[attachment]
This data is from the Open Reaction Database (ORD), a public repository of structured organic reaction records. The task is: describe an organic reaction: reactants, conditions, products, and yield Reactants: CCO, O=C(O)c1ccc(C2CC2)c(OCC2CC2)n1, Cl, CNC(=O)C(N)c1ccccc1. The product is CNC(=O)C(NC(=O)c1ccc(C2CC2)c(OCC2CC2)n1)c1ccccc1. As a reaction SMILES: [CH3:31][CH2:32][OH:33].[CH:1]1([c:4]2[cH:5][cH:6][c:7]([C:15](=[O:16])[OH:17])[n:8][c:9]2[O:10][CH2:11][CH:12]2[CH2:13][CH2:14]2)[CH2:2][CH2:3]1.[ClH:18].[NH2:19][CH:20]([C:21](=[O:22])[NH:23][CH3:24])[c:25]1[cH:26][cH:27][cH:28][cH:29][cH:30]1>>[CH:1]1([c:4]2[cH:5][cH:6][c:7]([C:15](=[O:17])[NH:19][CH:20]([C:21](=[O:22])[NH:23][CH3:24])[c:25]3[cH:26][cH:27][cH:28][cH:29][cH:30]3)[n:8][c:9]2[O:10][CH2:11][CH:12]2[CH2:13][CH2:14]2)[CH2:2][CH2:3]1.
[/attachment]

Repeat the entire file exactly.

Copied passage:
This data is from the Open Reaction Database (ORD), a public repository of structured organic reaction records. The task is: describe an organic reaction: reactants, conditions, products, and yield Reactants: CCO, O=C(O)c1ccc(C2CC2)c(OCC2CC2)n1, Cl, CNC(=O)C(N)c1ccccc1. The product is CNC(=O)C(NC(=O)c1ccc(C2CC2)c(OCC2CC2)n1)c1ccccc1. As a reaction SMILES: [CH3:31][CH2:32][OH:33].[CH:1]1([c:4]2[cH:5][cH:6][c:7]([C:15](=[O:16])[OH:17])[n:8][c:9]2[O:10][CH2:11][CH:12]2[CH2:13][CH2:14]2)[CH2:2][CH2:3]1.[ClH:18].[NH2:19][CH:20]([C:21](=[O:22])[NH:23][CH3:24])[c:25]1[cH:26][cH:27][cH:28][cH:29][cH:30]1>>[CH:1]1([c:4]2[cH:5][cH:6][c:7]([C:15](=[O:17])[NH:19][CH:20]([C:21](=[O:22])[NH:23][CH3:24])[c:25]3[cH:26][cH:27][cH:28][cH:29][cH:30]3)[n:8][c:9]2[O:10][CH2:11][CH:12]2[CH2:13][CH2:14]2)[CH2:2][CH2:3]1.